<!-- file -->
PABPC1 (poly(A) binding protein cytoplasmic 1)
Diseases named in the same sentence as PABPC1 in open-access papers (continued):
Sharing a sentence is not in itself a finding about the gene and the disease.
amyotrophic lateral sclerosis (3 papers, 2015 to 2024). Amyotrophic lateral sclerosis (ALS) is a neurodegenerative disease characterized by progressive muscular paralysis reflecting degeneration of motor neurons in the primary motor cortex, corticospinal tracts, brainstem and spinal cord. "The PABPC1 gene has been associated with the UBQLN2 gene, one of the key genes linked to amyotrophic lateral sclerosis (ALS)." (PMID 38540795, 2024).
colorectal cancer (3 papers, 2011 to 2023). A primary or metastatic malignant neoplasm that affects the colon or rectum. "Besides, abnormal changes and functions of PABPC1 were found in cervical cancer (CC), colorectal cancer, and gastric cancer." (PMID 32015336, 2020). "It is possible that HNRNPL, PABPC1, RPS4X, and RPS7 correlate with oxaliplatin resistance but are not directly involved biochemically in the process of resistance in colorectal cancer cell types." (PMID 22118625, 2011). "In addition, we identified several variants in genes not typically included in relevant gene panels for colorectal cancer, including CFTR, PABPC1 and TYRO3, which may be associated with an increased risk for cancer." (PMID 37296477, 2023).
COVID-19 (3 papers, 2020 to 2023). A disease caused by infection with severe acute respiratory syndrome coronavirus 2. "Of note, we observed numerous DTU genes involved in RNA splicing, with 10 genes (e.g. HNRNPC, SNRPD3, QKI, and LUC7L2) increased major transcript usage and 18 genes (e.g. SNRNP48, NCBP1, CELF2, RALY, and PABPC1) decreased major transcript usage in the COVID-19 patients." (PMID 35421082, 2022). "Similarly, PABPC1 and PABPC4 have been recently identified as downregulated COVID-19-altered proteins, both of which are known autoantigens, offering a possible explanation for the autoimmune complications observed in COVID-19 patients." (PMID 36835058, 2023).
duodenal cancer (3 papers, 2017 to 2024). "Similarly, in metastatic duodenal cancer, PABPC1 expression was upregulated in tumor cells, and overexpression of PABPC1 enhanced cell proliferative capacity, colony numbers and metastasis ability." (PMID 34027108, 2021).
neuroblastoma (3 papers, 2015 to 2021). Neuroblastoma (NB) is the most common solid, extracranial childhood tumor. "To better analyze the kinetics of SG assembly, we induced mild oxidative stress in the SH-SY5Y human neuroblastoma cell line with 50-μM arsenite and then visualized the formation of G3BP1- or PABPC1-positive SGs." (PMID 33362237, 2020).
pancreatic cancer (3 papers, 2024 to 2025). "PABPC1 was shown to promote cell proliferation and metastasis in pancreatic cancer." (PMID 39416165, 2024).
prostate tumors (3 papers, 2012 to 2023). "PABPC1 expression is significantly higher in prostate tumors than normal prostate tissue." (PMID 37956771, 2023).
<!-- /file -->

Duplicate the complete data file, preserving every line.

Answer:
PABPC1 (poly(A) binding protein cytoplasmic 1)
Diseases named in the same sentence as PABPC1 in open-access papers (continued):
Sharing a sentence is not in itself a finding about the gene and the disease.
amyotrophic lateral sclerosis (3 papers, 2015 to 2024). Amyotrophic lateral sclerosis (ALS) is a neurodegenerative disease characterized by progressive muscular paralysis reflecting degeneration of motor neurons in the primary motor cortex, corticospinal tracts, brainstem and spinal cord. "The PABPC1 gene has been associated with the UBQLN2 gene, one of the key genes linked to amyotrophic lateral sclerosis (ALS)." (PMID 38540795, 2024).
colorectal cancer (3 papers, 2011 to 2023). A primary or metastatic malignant neoplasm that affects the colon or rectum. "Besides, abnormal changes and functions of PABPC1 were found in cervical cancer (CC), colorectal cancer, and gastric cancer." (PMID 32015336, 2020). "It is possible that HNRNPL, PABPC1, RPS4X, and RPS7 correlate with oxaliplatin resistance but are not directly involved biochemically in the process of resistance in colorectal cancer cell types." (PMID 22118625, 2011). "In addition, we identified several variants in genes not typically included in relevant gene panels for colorectal cancer, including CFTR, PABPC1 and TYRO3, which may be associated with an increased risk for cancer." (PMID 37296477, 2023).
COVID-19 (3 papers, 2020 to 2023). A disease caused by infection with severe acute respiratory syndrome coronavirus 2. "Of note, we observed numerous DTU genes involved in RNA splicing, with 10 genes (e.g. HNRNPC, SNRPD3, QKI, and LUC7L2) increased major transcript usage and 18 genes (e.g. SNRNP48, NCBP1, CELF2, RALY, and PABPC1) decreased major transcript usage in the COVID-19 patients." (PMID 35421082, 2022). "Similarly, PABPC1 and PABPC4 have been recently identified as downregulated COVID-19-altered proteins, both of which are known autoantigens, offering a possible explanation for the autoimmune complications observed in COVID-19 patients." (PMID 36835058, 2023).
duodenal cancer (3 papers, 2017 to 2024). "Similarly, in metastatic duodenal cancer, PABPC1 expression was upregulated in tumor cells, and overexpression of PABPC1 enhanced cell proliferative capacity, colony numbers and metastasis ability." (PMID 34027108, 2021).
neuroblastoma (3 papers, 2015 to 2021). Neuroblastoma (NB) is the most common solid, extracranial childhood tumor. "To better analyze the kinetics of SG assembly, we induced mild oxidative stress in the SH-SY5Y human neuroblastoma cell line with 50-μM arsenite and then visualized the formation of G3BP1- or PABPC1-positive SGs." (PMID 33362237, 2020).
pancreatic cancer (3 papers, 2024 to 2025). "PABPC1 was shown to promote cell proliferation and metastasis in pancreatic cancer." (PMID 39416165, 2024).
prostate tumors (3 papers, 2012 to 2023). "PABPC1 expression is significantly higher in prostate tumors than normal prostate tissue." (PMID 37956771, 2023).